The organization is using the facility's LEED Platinum certification as a way to frame these strategies, as well as telling staff about the organization's goal of being carbon neutral.
Despite the sheer time it will take to complete this initiative, the facility folks at IFC consider it a worthwhile endeavor, as it represents a way to continuously improve after its LEED Platinum certification.
Whether or not facility managers set themselves a goal of talking on a one-on-one basis to each building occupant, FMs should definitely devise a way – whether newsletter, help desk or even making themselves available in the cafeteria during lunchtime – to stay in constant communications about sustainability and energy initiatives. After all, occupants are a key part of energy-saving success.
3. Tax Deductions Getting Easier for HVAC Energy Efficiency
Today's tip is to look into the possibility of tax deductions when making energy efficient HVAC upgrades.
The Energy Policy Act, or EPAct, provides tax deductions for HVAC installations that meet certain criteria. There's been an upswing in the number of HVAC projects qualifying for deductions, says Charles Goulding of Energy Tax Savers.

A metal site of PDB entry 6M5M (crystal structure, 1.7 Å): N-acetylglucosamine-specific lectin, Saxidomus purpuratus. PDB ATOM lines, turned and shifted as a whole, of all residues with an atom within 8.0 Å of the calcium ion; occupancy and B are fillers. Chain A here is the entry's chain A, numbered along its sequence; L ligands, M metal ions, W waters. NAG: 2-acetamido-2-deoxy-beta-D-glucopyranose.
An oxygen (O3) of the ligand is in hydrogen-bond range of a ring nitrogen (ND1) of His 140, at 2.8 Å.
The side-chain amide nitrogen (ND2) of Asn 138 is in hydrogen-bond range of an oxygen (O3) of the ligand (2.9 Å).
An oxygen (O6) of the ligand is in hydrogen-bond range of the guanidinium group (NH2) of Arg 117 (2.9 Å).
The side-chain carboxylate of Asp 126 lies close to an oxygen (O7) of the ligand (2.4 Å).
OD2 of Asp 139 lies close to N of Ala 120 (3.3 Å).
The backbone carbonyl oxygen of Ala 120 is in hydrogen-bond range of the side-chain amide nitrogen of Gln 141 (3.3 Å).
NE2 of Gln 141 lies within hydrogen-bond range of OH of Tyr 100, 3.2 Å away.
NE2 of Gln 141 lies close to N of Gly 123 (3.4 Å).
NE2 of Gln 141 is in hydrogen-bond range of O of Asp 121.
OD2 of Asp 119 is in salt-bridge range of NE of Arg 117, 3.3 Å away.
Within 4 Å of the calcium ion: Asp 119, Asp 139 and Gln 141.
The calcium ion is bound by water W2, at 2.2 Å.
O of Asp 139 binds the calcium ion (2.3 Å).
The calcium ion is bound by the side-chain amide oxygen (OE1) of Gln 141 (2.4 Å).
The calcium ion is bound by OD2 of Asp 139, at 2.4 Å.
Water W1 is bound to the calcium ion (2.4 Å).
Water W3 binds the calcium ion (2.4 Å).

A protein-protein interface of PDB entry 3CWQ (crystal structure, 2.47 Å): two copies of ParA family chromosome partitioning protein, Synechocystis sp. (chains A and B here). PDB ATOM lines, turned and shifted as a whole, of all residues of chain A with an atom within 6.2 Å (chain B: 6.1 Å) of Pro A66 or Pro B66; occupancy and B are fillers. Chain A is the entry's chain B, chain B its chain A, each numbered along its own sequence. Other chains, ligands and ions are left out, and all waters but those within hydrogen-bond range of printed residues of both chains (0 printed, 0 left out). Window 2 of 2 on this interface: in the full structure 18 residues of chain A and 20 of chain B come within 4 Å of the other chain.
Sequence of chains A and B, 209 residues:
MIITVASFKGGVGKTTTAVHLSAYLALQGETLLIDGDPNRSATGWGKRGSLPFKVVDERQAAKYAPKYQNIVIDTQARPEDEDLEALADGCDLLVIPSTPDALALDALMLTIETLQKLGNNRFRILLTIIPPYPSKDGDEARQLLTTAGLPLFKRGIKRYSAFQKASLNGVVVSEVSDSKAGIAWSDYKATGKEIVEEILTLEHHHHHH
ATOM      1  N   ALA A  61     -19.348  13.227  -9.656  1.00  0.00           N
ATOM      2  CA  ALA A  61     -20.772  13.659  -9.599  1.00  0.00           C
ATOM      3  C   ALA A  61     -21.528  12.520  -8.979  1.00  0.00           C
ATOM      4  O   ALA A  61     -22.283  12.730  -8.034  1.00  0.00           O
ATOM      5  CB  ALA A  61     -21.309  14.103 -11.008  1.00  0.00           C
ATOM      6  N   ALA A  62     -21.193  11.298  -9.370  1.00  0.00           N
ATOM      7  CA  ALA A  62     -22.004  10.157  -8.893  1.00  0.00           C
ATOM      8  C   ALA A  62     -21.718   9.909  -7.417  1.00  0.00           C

To qualify for a deduction, an HVAC project must reduce energy costs at least 16.67 percent below the costs for a building designed to meet ASHRAE 90.1-2001. The project has to use energy modeling to show the energy cost savings.
That last criteria - documenting expected savings using an energy simulation model approved by the Internal Revenue Service - used to be a major hurdle to getting tax deductions for HVAC projects. But the past several years have seen three changes that make energy modeling less daunting. For one thing, the LEED certification program also requires building energy modeling. The growing popularity of that program means that more projects are using modeling. Facility managers should be aware, however, that modeling for EPAct deductions requires a different approach than LEED modeling, and facility managers should ensure that engineers doing the modeling understand EPAct requirements.
Another big change is that more current undergraduate architecture and engineering student are learning how to prepare building energy simulation models. That pool of expertise is making modeling more accessible to facility managers.